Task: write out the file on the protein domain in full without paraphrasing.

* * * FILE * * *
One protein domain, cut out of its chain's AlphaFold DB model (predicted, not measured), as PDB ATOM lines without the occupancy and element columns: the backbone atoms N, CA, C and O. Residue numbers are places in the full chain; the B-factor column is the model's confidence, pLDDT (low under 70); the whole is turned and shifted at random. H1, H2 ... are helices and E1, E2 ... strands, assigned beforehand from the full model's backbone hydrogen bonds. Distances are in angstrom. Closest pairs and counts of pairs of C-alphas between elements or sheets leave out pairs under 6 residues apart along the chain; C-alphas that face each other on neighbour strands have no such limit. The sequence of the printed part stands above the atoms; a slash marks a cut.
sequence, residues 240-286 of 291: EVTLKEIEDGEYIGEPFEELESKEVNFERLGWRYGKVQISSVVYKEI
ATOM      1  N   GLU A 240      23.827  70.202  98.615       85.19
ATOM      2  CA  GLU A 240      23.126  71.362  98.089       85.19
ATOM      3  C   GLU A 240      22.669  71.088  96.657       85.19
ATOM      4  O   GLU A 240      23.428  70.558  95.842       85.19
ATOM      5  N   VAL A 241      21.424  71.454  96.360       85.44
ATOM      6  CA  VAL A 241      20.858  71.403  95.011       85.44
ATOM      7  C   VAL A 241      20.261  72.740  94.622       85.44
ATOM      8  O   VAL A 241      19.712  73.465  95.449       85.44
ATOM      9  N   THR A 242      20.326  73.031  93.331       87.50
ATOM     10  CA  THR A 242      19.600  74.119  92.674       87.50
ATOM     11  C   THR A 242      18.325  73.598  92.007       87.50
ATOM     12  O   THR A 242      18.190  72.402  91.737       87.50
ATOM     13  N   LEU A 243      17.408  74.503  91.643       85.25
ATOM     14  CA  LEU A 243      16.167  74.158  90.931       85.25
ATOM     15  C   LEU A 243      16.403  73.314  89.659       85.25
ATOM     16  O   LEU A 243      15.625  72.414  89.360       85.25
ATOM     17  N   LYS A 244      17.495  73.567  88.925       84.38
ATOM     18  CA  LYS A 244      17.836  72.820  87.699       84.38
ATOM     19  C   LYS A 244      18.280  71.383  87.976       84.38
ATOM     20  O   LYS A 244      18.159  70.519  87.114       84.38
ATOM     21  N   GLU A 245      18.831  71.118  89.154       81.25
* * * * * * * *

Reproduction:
One protein domain, cut out of its chain's AlphaFold DB model (predicted, not measured), as PDB ATOM lines without the occupancy and element columns: the backbone atoms N, CA, C and O. Residue numbers are places in the full chain; the B-factor column is the model's confidence, pLDDT (low under 70); the whole is turned and shifted at random. H1, H2 ... are helices and E1, E2 ... strands, assigned beforehand from the full model's backbone hydrogen bonds. Distances are in angstrom. Closest pairs and counts of pairs of C-alphas between elements or sheets leave out pairs under 6 residues apart along the chain; C-alphas that face each other on neighbour strands have no such limit. The sequence of the printed part stands above the atoms; a slash marks a cut.
sequence, residues 240-286 of 291: EVTLKEIEDGEYIGEPFEELESKEVNFERLGWRYGKVQISSVVYKEI
ATOM      1  N   GLU A 240      23.827  70.202  98.615       85.19
ATOM      2  CA  GLU A 240      23.126  71.362  98.089       85.19
ATOM      3  C   GLU A 240      22.669  71.088  96.657       85.19
ATOM      4  O   GLU A 240      23.428  70.558  95.842       85.19
ATOM      5  N   VAL A 241      21.424  71.454  96.360       85.44
ATOM      6  CA  VAL A 241      20.858  71.403  95.011       85.44
ATOM      7  C   VAL A 241      20.261  72.740  94.622       85.44
ATOM      8  O   VAL A 241      19.712  73.465  95.449       85.44
ATOM      9  N   THR A 242      20.326  73.031  93.331       87.50
ATOM     10  CA  THR A 242      19.600  74.119  92.674       87.50
ATOM     11  C   THR A 242      18.325  73.598  92.007       87.50
ATOM     12  O   THR A 242      18.190  72.402  91.737       87.50
ATOM     13  N   LEU A 243      17.408  74.503  91.643       85.25
ATOM     14  CA  LEU A 243      16.167  74.158  90.931       85.25
ATOM     15  C   LEU A 243      16.403  73.314  89.659       85.25
ATOM     16  O   LEU A 243      15.625  72.414  89.360       85.25
ATOM     17  N   LYS A 244      17.495  73.567  88.925       84.38
ATOM     18  CA  LYS A 244      17.836  72.820  87.699       84.38
ATOM     19  C   LYS A 244      18.280  71.383  87.976       84.38
ATOM     20  O   LYS A 244      18.159  70.519  87.114       84.38
ATOM     21  N   GLU A 245      18.831  71.118  89.154       81.25